Ireland & the Olympic Games

Published in 18th–19th - Century History, 20th-century / Contemporary History, Features, Issue 1 (Spring 1998), Medieval History (pre-1500), Volume 6

Ireland & the Olympic Games 1

Tim Ahearne's certificate for the gold medal in the ‘hop, skip and jump' (triple jump) in the 1908 London Olympics.

Tim Ahearne’s certificate for the gold medal in the ‘hop, skip and jump’ (triple jump) in the 1908 London Olympics.

Baron de Coubertin’s idea that athletes world-wide should emulate the games of ancient Greece came to fruition over a century ago. Although the aura and ethos of the games have since been eroded by nationalism, racism, commercialism and international politics, their appeal has continued unabated, giving rise to quadrennial outbursts of global euphoria. Michelle Smith’s achievement of three golds and one bronze at the 1996 Atlanta Olympics meant that Ireland was no exception and it prompts an examination of the country’s various roles and achievements in the Olympic movement and the socio-political factors which influenced, inhibited and even impeded its participation in the games.

Indigenous athletic tradition

The era of the ancient games of Queen Tailte may be a matter of historical conjecture, but even by the most modest estimate their time-span (303 BC-AD 1168) was longer than that of the ancient Greek Olympics. Long before the Great Famine, running, jumping and the throwing of weights were well-established peasant pastimes, while the cross-country nature of some hurling and football (caid) contests, spiced with inter-parish or inter-county rivalry, added a further dimension to this sporting fervour. These activities, though governed by local rules, lacked any central controlling organisation. Such a structure only emerged in the second half of the nineteenth century with the establishment of the Irish Champion Athletic Club, although this was more of an offshoot of the English Amateur Athletics Association, confining its membership to ‘gentlemen’ and the professional classes. The ICAC had a lease on a field at Lansdowne Road, but at the end of the 1870s was beset by many problems: falling standards, betting and increasing professionalism, as well as class antagonisms. Consequently, the Gaelic Athletic Association was founded to introduce a democracy into Irish sport and to dispel any fears that traditional Irish sports might be neglected.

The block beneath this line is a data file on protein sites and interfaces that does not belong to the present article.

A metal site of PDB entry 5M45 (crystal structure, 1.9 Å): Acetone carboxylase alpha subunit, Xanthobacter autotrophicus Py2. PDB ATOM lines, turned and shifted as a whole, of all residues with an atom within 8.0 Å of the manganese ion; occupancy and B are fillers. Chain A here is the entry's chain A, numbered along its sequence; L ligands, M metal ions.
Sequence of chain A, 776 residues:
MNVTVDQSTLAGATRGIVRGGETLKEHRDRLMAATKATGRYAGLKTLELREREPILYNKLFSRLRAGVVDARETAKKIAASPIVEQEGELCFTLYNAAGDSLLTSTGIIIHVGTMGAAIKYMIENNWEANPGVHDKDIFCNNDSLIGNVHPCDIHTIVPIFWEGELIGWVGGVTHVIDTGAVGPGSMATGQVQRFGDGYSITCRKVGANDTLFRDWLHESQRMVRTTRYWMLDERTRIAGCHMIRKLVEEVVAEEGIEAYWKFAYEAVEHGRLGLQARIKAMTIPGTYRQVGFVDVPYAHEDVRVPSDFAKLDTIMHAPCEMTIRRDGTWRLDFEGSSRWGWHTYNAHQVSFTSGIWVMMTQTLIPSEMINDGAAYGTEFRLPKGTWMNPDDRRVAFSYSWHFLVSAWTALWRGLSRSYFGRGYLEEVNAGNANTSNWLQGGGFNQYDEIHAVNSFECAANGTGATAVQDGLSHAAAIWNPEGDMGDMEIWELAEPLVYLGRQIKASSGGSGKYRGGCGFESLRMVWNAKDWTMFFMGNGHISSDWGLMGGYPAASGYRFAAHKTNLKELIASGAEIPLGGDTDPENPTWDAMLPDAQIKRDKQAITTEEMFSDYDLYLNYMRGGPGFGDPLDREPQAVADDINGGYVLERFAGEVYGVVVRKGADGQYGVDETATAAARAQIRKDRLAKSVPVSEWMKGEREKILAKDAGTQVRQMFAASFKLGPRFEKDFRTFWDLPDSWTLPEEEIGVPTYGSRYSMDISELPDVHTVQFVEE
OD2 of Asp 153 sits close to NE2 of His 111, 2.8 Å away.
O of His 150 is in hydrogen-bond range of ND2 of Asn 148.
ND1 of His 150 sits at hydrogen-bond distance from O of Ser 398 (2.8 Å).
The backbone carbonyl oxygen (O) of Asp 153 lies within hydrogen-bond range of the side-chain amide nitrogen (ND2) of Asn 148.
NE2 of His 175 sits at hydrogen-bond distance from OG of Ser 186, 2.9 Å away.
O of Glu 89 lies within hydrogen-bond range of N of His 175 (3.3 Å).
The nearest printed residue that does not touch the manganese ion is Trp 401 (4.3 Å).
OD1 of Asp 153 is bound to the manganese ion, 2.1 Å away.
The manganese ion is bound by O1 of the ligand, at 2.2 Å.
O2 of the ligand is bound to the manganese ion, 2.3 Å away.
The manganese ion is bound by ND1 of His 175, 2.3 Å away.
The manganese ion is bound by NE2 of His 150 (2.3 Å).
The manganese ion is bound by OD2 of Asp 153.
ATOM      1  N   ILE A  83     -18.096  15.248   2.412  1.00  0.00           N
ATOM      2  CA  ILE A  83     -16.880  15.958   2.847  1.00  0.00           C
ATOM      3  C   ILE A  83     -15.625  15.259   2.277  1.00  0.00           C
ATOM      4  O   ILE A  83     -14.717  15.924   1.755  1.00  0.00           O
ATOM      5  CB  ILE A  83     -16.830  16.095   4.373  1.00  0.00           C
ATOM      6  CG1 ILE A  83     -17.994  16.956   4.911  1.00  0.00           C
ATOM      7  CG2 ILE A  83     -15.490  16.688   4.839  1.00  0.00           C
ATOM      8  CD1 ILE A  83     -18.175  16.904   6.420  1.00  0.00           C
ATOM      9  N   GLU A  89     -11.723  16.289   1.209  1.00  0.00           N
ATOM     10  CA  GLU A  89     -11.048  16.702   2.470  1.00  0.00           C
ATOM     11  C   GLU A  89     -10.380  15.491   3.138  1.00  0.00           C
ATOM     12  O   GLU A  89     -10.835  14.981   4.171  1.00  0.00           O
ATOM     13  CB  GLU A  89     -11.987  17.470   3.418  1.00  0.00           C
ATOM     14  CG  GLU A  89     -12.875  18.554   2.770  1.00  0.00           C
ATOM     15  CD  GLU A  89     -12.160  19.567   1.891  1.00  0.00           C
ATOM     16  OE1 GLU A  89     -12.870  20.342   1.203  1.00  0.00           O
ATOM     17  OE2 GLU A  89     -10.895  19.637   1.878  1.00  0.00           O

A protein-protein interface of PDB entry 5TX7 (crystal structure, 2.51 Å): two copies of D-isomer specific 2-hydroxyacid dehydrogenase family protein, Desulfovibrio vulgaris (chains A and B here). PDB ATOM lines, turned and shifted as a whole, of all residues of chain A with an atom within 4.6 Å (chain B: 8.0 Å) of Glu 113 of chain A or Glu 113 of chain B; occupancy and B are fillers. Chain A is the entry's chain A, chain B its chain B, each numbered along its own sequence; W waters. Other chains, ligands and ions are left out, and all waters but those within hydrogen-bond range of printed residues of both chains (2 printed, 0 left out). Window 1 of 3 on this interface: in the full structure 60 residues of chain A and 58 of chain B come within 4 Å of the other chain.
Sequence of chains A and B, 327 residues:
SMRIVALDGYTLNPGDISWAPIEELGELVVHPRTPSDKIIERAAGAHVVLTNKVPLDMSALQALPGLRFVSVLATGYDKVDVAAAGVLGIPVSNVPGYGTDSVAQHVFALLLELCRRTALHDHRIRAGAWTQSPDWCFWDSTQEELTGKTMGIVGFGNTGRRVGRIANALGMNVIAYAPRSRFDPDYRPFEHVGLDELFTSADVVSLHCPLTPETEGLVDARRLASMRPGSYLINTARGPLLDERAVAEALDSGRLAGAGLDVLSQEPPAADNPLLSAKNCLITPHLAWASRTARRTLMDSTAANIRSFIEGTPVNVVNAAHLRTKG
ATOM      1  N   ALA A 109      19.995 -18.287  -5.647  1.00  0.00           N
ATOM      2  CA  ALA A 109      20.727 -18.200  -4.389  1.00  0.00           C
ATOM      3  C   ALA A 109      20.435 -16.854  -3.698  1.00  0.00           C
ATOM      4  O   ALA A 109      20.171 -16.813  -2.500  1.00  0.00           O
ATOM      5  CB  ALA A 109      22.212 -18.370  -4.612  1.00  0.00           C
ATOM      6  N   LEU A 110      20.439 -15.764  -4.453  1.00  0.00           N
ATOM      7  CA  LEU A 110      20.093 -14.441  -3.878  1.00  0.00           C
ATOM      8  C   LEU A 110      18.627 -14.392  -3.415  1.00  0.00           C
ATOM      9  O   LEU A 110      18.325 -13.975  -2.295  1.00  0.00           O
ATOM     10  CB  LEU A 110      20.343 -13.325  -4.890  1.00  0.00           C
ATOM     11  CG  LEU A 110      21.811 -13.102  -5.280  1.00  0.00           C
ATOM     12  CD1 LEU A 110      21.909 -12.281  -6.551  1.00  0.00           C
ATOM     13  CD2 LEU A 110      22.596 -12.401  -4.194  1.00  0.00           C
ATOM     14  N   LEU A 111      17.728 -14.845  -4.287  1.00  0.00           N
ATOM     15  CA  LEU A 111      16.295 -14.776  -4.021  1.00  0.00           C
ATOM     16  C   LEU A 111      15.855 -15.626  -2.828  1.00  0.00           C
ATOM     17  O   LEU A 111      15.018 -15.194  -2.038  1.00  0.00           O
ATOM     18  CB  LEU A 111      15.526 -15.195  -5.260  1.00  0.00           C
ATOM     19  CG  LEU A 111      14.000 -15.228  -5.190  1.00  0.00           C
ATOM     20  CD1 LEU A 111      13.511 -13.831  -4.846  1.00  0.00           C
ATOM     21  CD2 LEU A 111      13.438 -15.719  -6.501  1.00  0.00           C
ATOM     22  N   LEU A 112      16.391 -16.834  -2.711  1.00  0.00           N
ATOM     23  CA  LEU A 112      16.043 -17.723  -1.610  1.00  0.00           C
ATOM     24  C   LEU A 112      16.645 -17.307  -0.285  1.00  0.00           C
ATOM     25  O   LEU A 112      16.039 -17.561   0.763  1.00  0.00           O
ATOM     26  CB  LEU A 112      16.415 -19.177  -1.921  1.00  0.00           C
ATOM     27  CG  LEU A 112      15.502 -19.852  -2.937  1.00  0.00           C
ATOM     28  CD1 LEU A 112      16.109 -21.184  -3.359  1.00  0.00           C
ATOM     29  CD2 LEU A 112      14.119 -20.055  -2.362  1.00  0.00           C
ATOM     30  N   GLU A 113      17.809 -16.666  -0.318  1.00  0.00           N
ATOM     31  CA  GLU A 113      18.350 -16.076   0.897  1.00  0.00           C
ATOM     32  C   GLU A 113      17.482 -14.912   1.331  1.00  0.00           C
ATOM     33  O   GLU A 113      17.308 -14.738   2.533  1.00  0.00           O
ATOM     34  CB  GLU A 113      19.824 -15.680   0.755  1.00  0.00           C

Gaelic Athletic Association

Michael Cusack and Maurice Davin, who had competed under the ICAC rules, founded the GAA at Thurles on 1 November 1884. Their five other co-founders included two journalists (one from Belfast), a solicitor, a policeman and the father of a future British government minister. The founders’ aims were the preservation and cultivation of national pastimes and initially the emphasis was almost entirely on athletics. Archbishop Croke, its first patron, regarded the GAA as part of a national cultural revolution. Fenian and Land Leaguer Michael Davitt, meanwhile, was prompting Cusack to revive the Taltine (sic) Games.
The first athletics meeting under GAA auspices was held at Macroom, just ten days after the historic Thurles meeting. Yet, within a few months, there were two ruling bodies as the anti-nationalist ICAC became the Irish Amateur Athletic Association at a specially convened meeting. Both associations operated reciprocal boycotting of one another’s activities in 1885, but the GAA rescinded its exclusion rule under the influence of Croke who did not think that one association should boycott the other ‘to the extent of not allowing a man who had competed for a prize or championship under one set of rules to contend for a like prize if offered by an athletics association whose rules were different’. With the lifting of the ban, there appeared to be an easy movement of athletes between the two associations.